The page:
My friend is visiting Germany for some time. During the stay her notebook broke so she got a new one as a present from someone else in Germany. The receipt shows that about ~1200€ (roughly $1500) were paid for the device.

Are there any taxes/customs she needs to pay when she will return to the US? If yes, is there a reliable calculator or transparent method of how to calculate the additional cost when she has returned? Are there special regulations if the item in question was a gift?

We checked out a lot of information about this from official sources but they were contradicting each other as well as showing so many different examples of how it can be calculated that we still can't be sure how things would turn out in reality.

  • She is allowed to carry one personal laptop....if it comes outside the box as used in a computer bag nobody will check it and she probably does not need to pay anything. Commented Jan 14, 2018 at 0:36
  • Even though it was a gift to replace the broken notebook, it was purchased outside the US. You could risk it by doing what @RuiFRibeiro says but gifts are included in customs forms so it's best to declare it. When asked, state how she received the new product. Commented Jan 14, 2018 at 1:12

1 Answer 1


Assuming she is a US resident, the duty-free exemption for this trip is likely $800. This exemption can be shared by members of a household, so if she is traveling with someone else, they can have a $1,600 exemption between them.

On her flight to the US, she'll complete a customs declaration form listing the value of the laptop. Duty rates are quite complicated, but there's a flat 3% rate for the next $1,000 you have above your exemptions. So if she's traveling alone, she has an exemption of $800, leaving 1500-800=$700 subject to duty, equaling $700 * .03 = $21 owed at the border.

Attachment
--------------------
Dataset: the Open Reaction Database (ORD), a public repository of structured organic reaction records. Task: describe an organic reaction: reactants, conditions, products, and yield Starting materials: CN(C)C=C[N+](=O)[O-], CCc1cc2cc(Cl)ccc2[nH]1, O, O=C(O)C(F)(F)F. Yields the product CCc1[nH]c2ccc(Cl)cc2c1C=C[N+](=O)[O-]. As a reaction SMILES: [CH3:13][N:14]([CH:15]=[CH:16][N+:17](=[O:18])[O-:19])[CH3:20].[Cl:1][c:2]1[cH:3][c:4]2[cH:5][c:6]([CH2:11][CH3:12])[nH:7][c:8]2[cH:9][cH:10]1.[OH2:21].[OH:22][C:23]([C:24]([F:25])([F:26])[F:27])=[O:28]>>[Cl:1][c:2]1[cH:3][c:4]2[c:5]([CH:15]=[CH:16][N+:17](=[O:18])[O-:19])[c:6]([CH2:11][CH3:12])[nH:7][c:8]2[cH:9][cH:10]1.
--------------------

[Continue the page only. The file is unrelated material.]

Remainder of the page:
In some cases, they may simply not bother to collect small amounts of duty for travelers at the airport and will wave you through. Otherwise, the officers will direct you to a cashier where you can pay on your way out of the customs area.

Note that if her home state has a sales tax, she may owe "Use Tax" (the same as sales tax essentially, for out-of-state purchases brought home) to her state government. This tax would apply regardless, but many people don't pay it, because the state doesn't normally know what you've bought. However, if you pay customs duty, the state may later mail you a letter reminding you that you owe use tax. The rate will be the same as the normal sales tax rate for her place of residence, just as if she bought the laptop at a local store.

If she's eligible for a refund of German VAT on the purchase (assuming the store offers this service), she should be sure to complete the proper procedure for that before leaving the EU. The amount she gets back ought to be more than the US taxes.

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